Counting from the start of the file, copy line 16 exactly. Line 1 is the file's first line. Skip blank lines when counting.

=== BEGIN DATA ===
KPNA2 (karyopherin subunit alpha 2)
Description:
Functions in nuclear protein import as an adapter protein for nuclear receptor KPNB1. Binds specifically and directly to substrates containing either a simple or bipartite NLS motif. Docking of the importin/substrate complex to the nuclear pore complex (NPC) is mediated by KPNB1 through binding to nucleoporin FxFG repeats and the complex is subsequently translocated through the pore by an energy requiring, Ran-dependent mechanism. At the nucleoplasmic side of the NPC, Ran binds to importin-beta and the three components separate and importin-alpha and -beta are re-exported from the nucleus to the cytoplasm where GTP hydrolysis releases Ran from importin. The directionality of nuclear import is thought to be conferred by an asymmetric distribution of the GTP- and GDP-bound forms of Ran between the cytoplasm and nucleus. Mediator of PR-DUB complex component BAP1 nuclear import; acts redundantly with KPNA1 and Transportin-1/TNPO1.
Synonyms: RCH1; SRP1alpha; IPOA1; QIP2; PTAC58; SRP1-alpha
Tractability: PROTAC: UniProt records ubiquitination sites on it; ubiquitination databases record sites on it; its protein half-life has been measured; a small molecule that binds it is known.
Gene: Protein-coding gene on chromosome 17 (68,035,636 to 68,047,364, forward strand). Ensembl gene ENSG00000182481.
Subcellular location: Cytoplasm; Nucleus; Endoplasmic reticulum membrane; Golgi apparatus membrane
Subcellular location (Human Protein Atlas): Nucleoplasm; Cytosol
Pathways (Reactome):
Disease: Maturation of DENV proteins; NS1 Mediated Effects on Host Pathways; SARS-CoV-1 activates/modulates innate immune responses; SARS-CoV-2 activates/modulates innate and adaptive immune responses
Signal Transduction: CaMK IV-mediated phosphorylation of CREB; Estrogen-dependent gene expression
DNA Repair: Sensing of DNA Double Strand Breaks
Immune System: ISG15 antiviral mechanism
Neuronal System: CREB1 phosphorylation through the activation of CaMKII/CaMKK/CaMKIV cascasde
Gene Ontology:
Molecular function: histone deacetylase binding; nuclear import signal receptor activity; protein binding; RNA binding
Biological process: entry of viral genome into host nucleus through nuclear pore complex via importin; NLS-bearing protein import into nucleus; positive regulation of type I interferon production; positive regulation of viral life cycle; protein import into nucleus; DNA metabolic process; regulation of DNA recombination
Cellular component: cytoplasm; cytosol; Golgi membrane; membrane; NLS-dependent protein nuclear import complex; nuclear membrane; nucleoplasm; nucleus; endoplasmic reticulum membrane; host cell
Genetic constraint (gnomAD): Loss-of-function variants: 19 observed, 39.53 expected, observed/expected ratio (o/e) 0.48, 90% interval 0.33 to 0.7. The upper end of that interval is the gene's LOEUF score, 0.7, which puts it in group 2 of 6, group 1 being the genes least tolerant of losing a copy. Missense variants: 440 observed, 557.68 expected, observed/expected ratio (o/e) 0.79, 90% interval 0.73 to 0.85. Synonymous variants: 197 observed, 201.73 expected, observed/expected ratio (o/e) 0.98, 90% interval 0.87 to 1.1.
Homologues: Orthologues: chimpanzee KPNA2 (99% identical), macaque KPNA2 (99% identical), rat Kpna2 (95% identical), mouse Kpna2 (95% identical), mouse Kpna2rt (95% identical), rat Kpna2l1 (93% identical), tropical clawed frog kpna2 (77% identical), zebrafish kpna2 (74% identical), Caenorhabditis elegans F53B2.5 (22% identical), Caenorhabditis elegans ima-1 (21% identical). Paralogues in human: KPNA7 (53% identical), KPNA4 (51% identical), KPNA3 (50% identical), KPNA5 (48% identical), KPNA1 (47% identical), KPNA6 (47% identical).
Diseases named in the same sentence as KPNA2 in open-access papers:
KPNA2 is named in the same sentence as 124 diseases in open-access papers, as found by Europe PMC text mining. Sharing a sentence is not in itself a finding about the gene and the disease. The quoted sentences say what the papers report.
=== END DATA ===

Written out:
Molecular function: histone deacetylase binding; nuclear import signal receptor activity; protein binding; RNA binding